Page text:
In the kitchen, I take down two bowls, fish out two spoons, milk, whole-grain Kix, napkins. They’re still in their pajamas. I ask if they’d like fruit. They don’t. Today, I don’t argue. Despite the shower, I’m still in a half-zombie sleep. They’re at the kitchen table eating, asking for TV. “Not today,” I say. They don’t argue. I’d asked Phil twice yesterday, and twice the day before that, if he’d please cut up the melon (a cross between a honeydew and cantaloupe) because I can never get a knife through, ever. He hadn’t done it. Lucas protests about the Kix. He’s never tried them. He wants something else. “Not today,” I say again. He tries them, likes them. “Yummy,” he says. “Mikey likes it,” I say.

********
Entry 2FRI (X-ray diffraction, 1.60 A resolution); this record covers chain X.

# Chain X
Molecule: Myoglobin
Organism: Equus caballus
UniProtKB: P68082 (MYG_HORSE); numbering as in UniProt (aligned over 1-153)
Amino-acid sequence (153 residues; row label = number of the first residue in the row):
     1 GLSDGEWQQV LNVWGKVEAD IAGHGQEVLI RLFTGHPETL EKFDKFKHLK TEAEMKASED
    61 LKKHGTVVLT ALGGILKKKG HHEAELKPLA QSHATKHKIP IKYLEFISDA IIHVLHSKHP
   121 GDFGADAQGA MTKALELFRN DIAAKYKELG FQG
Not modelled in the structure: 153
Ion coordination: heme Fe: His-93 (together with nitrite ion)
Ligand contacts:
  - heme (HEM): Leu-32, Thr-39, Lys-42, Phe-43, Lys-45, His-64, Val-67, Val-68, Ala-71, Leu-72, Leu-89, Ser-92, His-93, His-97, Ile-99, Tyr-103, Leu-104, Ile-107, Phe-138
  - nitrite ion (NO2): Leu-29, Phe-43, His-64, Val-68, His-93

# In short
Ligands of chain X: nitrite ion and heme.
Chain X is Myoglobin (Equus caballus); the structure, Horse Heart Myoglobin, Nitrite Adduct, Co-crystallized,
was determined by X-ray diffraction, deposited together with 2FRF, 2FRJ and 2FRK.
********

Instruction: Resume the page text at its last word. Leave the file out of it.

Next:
I sort through papers on the kitchen counter, piles of them. Handouts from school, announcements, birthday party invitations. I remember that we need curiously strong, but tiny, magnets. I don’t have time to add it to my list (I’ll do it now). A list is due soon where we itemize Kindergartens for which we plan to enroll. There’s a splash-a-thon on Sept 20 or 21st, where they need sponsors. I have to submit money and ask people. I hate that my to-do list is taking over my life, and that I’m not getting any work done, at all. I don’t add it. I find strawberry hulls and stems in a Montessori activity bowl. I pick them out, toss them, wipe down the counter and add random plates to the sink. The kids are finished eating. I tell them to please get dressed, remembering that Lucas has waterplay, which means he needs a plastic bag, a towel, a change of clothes. I collect these things and add them to his backpack. Their breakfast bowls are still on the table. Lucas is in his bedroom, putting on his swim gear. Abigail is pretending to get dressed. Likely making piles of books, playing Octomom with naked dolls, tucking stuffed animals into her bed. “Brush your teeth,” I yell out. I know that they won’t.